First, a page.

Change by Design: A New Framework for Leading Continuous Change
04.11.2017
Deanna Siller in Consulting, Gensler Research, Workplace Research, change management

Image © Eric Laignel.

Courtesy of a global, networked economy, change now happens faster and with less warning or pattern than ever before. Today, change is the new normal. So how do you harness change as a force for improvement and innovation? How do you create an organization where change is part of its DNA?

Workplace change has the power to inspire people to transform organizations, taking them to the next level. Yet the conventional approach to workplace change has concentrated on controlling chaos and handling resistance until things return to normal.

The right work environment is an incredible tool for facilitating change. But it’s not the only change agent. Spaces on their own don’t cause collaboration, teaming, happy collisions, creative thinking and knowledge sharing. At its core, change is a human issue. It’s about emotional, behavioral and cognitive needs. For change to not only meet needs but also create habits, you must look at both space and people. In addition to new space types, technology and amenities, your strategy must consider shifting your culture and behaviors, breaking bad habits, embracing new processes, and leveraging team synergies.

Image © Garrett Rowland.

Per the Harvard Business Review, change management has been in existence for half a century with over 83,000 books written on the topic. Yet 60-70% of organizational change efforts fail. This is likely because change programs are primarily focused on what is being communicated, assuming if we inform people of change, they will ultimately embrace it. Though communication strategies are important, more complex initiatives that aim toward new ways of working within an organization require co-creation and engagement to sustain change.

Also, for most people and organizations, change doesn’t come easily. They become rooted in comfortable behaviors and processes over time. Yet change is the basis for growth. Change is driven by the desire to increase innovation and improve effectiveness. Change comes from the desire to be better.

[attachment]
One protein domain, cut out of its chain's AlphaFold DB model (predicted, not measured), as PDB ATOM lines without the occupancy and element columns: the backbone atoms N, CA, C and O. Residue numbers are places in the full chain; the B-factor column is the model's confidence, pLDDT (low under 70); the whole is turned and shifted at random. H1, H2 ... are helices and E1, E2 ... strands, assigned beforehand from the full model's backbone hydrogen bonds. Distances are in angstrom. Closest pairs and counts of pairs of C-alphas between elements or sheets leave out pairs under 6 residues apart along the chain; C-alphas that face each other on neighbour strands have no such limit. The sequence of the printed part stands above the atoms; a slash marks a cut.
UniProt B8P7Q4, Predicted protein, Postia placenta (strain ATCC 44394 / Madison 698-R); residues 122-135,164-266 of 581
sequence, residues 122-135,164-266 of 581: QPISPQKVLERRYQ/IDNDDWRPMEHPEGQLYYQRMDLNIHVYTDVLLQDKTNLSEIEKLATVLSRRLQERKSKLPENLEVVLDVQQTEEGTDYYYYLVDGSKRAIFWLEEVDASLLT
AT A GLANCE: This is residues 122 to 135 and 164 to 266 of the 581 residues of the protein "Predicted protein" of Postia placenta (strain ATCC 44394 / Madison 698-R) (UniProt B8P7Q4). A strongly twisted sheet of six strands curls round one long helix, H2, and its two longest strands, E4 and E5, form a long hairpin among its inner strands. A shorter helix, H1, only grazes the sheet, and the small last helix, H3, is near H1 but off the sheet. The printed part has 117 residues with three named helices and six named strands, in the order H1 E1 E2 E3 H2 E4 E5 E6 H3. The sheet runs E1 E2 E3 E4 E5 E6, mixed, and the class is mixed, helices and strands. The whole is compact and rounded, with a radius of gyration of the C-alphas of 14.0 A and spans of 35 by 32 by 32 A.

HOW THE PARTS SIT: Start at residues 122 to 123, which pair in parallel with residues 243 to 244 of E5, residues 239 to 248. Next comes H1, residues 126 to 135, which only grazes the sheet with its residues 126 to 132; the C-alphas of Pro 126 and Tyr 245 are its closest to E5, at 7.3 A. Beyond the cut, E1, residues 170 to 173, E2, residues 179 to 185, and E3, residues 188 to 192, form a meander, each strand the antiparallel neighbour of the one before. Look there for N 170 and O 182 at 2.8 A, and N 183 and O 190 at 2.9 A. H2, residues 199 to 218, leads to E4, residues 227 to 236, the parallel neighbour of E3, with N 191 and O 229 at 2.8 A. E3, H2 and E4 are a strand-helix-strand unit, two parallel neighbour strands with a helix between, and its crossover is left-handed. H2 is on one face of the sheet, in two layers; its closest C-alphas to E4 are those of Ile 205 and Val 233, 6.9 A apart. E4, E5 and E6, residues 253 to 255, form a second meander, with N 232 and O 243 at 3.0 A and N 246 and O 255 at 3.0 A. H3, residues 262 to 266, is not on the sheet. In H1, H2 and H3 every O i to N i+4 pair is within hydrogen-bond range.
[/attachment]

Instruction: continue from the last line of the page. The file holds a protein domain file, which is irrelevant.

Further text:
At Gensler, Change by DesignSM is our method for forging organizations that are ready for and resilient in the face of change. What is Change by Design?

Image © Gensler

The key to sustaining change is to make it part of your organization’s dynamic culture. Per Gallup, as an enabler of change, culture remains stubbornly underleveraged. When embracing change, there are three fundamentals to consider:

It’s a marathon, not a sprint. Organizational, spatial and behavioral changes take time to percolate and manifest. The goal should be to build sustained programs that look beyond the near term. Though short-term failures may arise, the lessons learned from such temporary setbacks are critical to long-term success. After all, change is about taking risks -- calculated risks. You can’t learn if you don’t take risks. With the right communications strategy and a consistent approach, you can drive home to employees the opportunities for growth and bolster your chances for successful change.

It’s not how you look; it’s who you are. Thomas Jefferson said, “If you want something you’ve never had, you must be willing to do something you’ve never done before.” To produce different results, you need to work, think and exist differently. A new work environment is a powerful lever for this behavioral change, but it isn’t automagical. New ways of doing and even being are required to activate all that collaboration, knowledge sharing, teaming, interaction, innovation, creative thinking and unexpected meeting up. Look beyond space to deliver protocols, processes, technology, experiences and ongoing practices so the “new you” can endure beyond the New Year’s resolution.

Make it fun. Make it stand out. Brand it. Celebrate and perpetuate change. Nobody is going to raise their hand when asked, “Who doesn’t want to be smarter, faster or feel better about what they do?” Today, brand building is not about stamping a logo on everything. Instead, it’s about building a movement and giving people ways to affiliate and spread the word. All successful change is social change, and it cannot be managed solely from the top, but must be fully supported from the top. Focus on putting in place self-sustaining social strategies to build the brand and the buzz. You can manage change to inform employees. Or you can leverage change to inspire employees and transform your organization. With change comes opportunities for innovation and creativity.

Interested in these ideas? Read more in the full text of our document, "Change by Design."

This post is the second in a series by Gensler’s Consulting practice in Washington, D.C. Read the first document, "The Engaged Employee." Stay tuned for the final post in this series!

Deanna Siller is a principal in Gensler’s Washington, D.C. office and a leader of the firm’s global Consulting practice. She has a deep understanding of how design can impact business performance. A trusted advisor to her clients, her strategic insights result in innovative and powerful strategies to differentiate user experiences and foster connections. Deanna focuses on global trends and research, user insights and design thinking to establish thoughtful approaches to change management, workplace strategy and strategic communications. Contact her at Deanna_Siller@Gensler.com.
Article originally appeared on architecture and design (http://www.gensleron.com/).
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